Imaging Science: Computational Metric Geometry: A New Tool in Imaging Science

July 23, 2010

Figure 1. How to add two cats? The notions of signal processing are often not applicable when it comes to the analysis of 3D shapes, which requires new and very different mathematical tools.
Michael Bronstein

The last century has seen an evolution in the dimensions of media: from the invention of the radio, bringing one-dimensional audio signals to practically every household on the planet, to the spread of television and the advent of the era of image and video signals. From a mathematical viewpoint, signal processing has traditionally been the kingdom of functional analysis, mainly because it is very natural to think of signals and images as functions. Recently, however, more and more efforts have been directed to the search for alternative mathematical models for the representation of signals. These winds of change emanate mostly from communities working on the processing and analysis of three-dimensional data, an increasingly popular area in imaging sciences, driven by the advance of 3D acquisition and display technology. The 2010 SIAM Conference on Imaging Science, held in Chicago in April, showcased some of these recent trends. [Other conference highlights will be featured in upcoming issues of SIAM News.---eds.]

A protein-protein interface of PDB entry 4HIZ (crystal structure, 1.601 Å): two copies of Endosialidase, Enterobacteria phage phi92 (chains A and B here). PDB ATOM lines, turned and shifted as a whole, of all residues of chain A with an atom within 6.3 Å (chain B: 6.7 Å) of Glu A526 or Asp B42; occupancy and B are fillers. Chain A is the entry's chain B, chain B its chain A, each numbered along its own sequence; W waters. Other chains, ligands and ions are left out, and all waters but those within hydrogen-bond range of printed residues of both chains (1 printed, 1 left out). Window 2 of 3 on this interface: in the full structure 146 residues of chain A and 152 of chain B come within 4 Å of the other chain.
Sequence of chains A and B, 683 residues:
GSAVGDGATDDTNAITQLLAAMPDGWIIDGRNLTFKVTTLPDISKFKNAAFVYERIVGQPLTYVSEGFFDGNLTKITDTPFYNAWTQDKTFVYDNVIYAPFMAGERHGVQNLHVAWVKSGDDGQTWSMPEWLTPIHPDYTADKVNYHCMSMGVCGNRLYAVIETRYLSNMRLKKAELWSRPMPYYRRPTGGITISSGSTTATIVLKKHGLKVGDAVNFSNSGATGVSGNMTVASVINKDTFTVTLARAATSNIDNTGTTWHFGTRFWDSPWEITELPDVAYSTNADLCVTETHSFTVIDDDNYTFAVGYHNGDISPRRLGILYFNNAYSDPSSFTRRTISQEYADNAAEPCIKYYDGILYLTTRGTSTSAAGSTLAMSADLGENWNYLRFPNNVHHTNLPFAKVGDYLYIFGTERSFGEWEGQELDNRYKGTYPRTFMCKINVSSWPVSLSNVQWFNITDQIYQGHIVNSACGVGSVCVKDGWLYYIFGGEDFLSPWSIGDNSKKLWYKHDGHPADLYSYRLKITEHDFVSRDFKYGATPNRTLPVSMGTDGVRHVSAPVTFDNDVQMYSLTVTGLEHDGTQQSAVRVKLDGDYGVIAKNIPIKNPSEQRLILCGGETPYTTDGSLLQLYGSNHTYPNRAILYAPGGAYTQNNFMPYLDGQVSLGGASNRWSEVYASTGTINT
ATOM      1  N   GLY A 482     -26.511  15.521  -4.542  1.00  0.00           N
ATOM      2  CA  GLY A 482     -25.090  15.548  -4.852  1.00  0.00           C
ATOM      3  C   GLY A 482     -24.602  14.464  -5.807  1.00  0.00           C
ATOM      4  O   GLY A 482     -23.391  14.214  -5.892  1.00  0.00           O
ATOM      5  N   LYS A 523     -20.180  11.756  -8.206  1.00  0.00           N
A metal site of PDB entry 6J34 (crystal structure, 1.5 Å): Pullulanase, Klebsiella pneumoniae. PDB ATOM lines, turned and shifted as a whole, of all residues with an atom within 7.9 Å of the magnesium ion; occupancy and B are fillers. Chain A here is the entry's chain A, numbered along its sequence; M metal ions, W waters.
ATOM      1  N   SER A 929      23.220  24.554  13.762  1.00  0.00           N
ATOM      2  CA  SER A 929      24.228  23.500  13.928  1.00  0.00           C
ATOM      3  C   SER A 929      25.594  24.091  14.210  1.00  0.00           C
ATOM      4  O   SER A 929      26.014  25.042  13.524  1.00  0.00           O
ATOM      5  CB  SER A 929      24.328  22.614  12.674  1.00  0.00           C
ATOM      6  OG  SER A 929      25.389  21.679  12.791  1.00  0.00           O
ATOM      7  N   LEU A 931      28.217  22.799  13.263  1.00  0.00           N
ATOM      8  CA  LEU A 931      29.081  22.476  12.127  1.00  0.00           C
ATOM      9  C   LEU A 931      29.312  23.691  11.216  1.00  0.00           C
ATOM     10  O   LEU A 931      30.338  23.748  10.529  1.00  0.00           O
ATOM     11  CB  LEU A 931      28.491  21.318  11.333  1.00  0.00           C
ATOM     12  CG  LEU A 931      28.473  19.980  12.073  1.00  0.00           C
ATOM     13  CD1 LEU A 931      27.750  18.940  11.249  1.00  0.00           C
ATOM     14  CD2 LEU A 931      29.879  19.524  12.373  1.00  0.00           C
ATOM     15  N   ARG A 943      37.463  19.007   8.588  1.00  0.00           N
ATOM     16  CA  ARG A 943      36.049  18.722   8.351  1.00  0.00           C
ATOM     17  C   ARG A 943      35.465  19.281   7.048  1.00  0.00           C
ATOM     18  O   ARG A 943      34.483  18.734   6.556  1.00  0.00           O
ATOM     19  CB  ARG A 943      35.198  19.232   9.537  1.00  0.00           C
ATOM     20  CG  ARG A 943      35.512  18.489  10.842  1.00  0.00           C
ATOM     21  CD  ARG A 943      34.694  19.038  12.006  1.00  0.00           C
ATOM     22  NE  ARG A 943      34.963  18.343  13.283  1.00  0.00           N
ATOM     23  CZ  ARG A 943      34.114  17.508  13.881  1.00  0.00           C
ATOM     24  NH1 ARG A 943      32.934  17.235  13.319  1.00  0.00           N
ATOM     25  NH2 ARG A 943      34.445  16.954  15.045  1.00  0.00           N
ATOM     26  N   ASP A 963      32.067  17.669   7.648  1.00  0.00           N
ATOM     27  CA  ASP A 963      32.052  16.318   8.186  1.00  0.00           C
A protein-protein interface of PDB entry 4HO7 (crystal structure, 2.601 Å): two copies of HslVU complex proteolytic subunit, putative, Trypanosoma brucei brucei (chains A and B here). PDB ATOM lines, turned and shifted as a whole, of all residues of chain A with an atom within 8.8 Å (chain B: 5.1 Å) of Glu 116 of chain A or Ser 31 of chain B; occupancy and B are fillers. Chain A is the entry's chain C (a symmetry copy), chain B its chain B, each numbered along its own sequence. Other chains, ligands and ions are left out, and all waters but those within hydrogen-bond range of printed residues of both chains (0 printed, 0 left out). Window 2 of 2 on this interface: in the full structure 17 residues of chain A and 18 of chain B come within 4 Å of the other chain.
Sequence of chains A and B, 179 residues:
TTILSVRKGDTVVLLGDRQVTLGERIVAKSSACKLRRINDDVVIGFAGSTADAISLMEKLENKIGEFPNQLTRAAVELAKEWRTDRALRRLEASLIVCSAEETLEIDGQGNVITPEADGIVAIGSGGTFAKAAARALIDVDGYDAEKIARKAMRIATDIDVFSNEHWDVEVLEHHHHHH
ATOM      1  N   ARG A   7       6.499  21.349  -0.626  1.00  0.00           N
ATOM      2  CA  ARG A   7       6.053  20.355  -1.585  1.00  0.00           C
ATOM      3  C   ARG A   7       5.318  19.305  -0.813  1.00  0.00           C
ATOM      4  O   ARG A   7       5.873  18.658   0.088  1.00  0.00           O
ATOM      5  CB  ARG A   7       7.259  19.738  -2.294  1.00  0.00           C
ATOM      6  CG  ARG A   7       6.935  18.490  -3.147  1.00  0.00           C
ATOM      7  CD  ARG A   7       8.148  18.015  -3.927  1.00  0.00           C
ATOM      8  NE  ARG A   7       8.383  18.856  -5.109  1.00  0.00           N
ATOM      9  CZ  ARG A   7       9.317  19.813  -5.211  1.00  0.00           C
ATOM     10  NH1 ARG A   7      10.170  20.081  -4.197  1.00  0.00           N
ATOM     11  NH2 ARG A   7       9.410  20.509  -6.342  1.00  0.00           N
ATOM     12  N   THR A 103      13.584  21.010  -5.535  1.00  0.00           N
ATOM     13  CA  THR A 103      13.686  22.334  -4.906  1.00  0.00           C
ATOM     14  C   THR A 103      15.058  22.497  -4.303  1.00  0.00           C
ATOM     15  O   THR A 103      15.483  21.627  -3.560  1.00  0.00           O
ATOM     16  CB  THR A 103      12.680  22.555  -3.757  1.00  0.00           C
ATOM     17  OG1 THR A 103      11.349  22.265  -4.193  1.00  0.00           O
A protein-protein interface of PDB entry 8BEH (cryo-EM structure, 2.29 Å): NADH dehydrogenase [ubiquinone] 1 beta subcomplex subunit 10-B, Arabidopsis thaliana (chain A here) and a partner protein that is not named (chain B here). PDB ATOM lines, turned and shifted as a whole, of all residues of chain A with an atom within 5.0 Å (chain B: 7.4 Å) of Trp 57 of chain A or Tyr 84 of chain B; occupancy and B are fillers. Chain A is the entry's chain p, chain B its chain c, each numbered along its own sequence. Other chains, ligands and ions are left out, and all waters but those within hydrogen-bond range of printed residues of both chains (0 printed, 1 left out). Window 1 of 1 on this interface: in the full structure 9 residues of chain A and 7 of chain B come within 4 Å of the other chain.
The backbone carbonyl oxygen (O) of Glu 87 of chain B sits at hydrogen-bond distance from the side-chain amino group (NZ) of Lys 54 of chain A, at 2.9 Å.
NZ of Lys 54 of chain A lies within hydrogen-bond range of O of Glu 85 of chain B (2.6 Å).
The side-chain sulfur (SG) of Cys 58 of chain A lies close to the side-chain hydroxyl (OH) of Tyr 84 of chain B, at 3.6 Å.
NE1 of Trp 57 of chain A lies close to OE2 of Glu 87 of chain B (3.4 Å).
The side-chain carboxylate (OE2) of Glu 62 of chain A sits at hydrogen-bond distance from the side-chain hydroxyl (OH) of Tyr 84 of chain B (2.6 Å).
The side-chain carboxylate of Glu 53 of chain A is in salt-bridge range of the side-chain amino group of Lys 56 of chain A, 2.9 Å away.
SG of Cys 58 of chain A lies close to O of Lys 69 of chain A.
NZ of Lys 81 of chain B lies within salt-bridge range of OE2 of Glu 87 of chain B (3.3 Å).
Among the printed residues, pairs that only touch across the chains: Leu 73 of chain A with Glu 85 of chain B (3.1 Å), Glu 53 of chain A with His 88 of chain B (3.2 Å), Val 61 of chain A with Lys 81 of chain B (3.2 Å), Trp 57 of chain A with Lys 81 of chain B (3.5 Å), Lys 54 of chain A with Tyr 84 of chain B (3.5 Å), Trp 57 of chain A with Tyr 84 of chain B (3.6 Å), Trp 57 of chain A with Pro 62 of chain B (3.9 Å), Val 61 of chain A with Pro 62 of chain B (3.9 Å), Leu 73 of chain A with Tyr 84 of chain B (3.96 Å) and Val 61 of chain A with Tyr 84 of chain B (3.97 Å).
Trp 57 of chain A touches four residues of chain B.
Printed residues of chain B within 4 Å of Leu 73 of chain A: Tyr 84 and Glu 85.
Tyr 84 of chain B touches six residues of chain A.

Three-dimensional data differ from their one- and two-dimensional counterparts in some fundamental respects. Unlike the case for 1D signals and images, representing 3D shapes as functions is unnatural and inconvenient. Basic operations taken for granted in traditional signal processing, such as adding or subtracting two signals, are non-trivial when it comes to 3D objects: It is not clear, for example, what would result from the addition of two cats (Figure 1). Moreover, whereas signals and images are straightforwardly discretized as vectors of samples or matrices of pixels, the representation of 3D objects depends heavily on the applications. Thus, 3D models encountered in computer graphics usually appear as triangular meshes or clouds of points, and shapes of organs in medical imaging as voxels or implicit surfaces.